employees are not expected to know instinctively of their right to
continue their healthcare coverage.”
Cummings v. Washington Mut.,
650 F.3d 1386, 1391 (11th Cir. 2011).
“Simply hiring an agent and
then instructing the agent to send notice is not sufficient to
satisfy the statute, where there is no evidence that the agent
sent out a notice to the plaintiff, nor any evidence that the
principal took the necessary steps to ensure that the agent would,
in all cases, make such notification.”
Scott v. Suncoast Beverage
Sales, Ltd., 295 F.3d 1223, 1231 (11th Cir. 2002).
Rossman admits that it failed to send a timely notice of COBRA
coverage, and therefore has essentially admitted liability for the
only remaining claim.
Rossman’s argument that it has no liability
because it acted in good faith through means that were reasonably
calculated (but completely unsuccessful) to ensure actual receipt
of notice (Doc. #41, pp. 9-10) is without merit.
As the Eleventh
Circuit has stated:
Here, Suncoast tries to extend the good faith
language from these cases to cover a situation
in which it has contracted with a third party
to send the notice, but there is no evidence
that any notice was ever sent by that third
party. But Suncoast has cited no case where an
employer or administrator was relieved of
liability because it had contracted its
notification obligations out to a third party.
To stretch the good faith language that far
would essentially permit an employer to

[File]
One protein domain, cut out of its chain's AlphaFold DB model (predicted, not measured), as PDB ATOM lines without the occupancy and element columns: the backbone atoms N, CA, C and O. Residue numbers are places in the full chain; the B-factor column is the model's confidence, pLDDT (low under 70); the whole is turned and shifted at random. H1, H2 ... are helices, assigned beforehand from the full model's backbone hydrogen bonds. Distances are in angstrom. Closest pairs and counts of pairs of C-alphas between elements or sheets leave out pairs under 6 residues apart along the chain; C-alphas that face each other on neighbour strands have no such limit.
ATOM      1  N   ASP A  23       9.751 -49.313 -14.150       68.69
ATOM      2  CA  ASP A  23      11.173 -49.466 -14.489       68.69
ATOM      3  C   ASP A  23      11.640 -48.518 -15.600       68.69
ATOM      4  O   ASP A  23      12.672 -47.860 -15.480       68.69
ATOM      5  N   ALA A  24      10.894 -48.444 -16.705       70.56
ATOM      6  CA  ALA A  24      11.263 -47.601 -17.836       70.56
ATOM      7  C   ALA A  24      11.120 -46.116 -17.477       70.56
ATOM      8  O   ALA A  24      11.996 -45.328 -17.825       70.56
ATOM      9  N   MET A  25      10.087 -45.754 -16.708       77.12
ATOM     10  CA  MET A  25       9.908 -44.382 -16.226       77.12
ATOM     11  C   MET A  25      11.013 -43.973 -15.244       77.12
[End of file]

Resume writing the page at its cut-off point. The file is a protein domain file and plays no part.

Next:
contract away an obligation specifically
assigned to it under the statute. Simply
hiring an agent and then instructing the agent
to send notice is not sufficient to satisfy
the statute, where there is no evidence that
the agent sent out a notice to the plaintiff,
nor any evidence that the principal took the
necessary steps to ensure that the agent
would, in all cases, make such notification.
Scott, 295 F.3d at 1231.
Rossman is correct that the only damages plaintiff now seeks
is the discretionary civil penalties provided in 29 U.S.C. §
Rossman seeks summary judgment as to these penalties,
asserting that civil penalties cannot be imposed as a matter of
law because plaintiff has not suffered any damages or prejudice
and defendant acted in good faith (Doc. #41, pp. 13-15.)
A plan administrator who fails to provide timely COBRA notice
participant or beneficiary in the amount of up to $ 1 a day
from the date of such failure or refusal, and the court may in its
discretion order such other relief as it deems proper.”
“The precise relief and amount are left to the
automatically and always be entitled to statutory penalties for
The statutory remedy was for up to $100 days, but was
increased for violations occurring after July 29, 1997, to $110 a
day. 29 C.F.R. § 2575.502c-1.
the entire period before suit was filed: the district court has
discretion to limit appropriately the defendant’s liability, given
all the circumstances, including the diligence of both parties.”
considered, however it is not required and is not a prerequisite
to penalizing a violation of the notice requirement.
F.3d at 1232.
The Court finds that the undisputed material facts support
liability, and that no legal basis precludes consideration and
imposition of a daily penalty. Defendant’s summary judgment motion
Accordingly, it is now
DONE AND ORDERED at Fort Myers, Florida, this
Counsel of record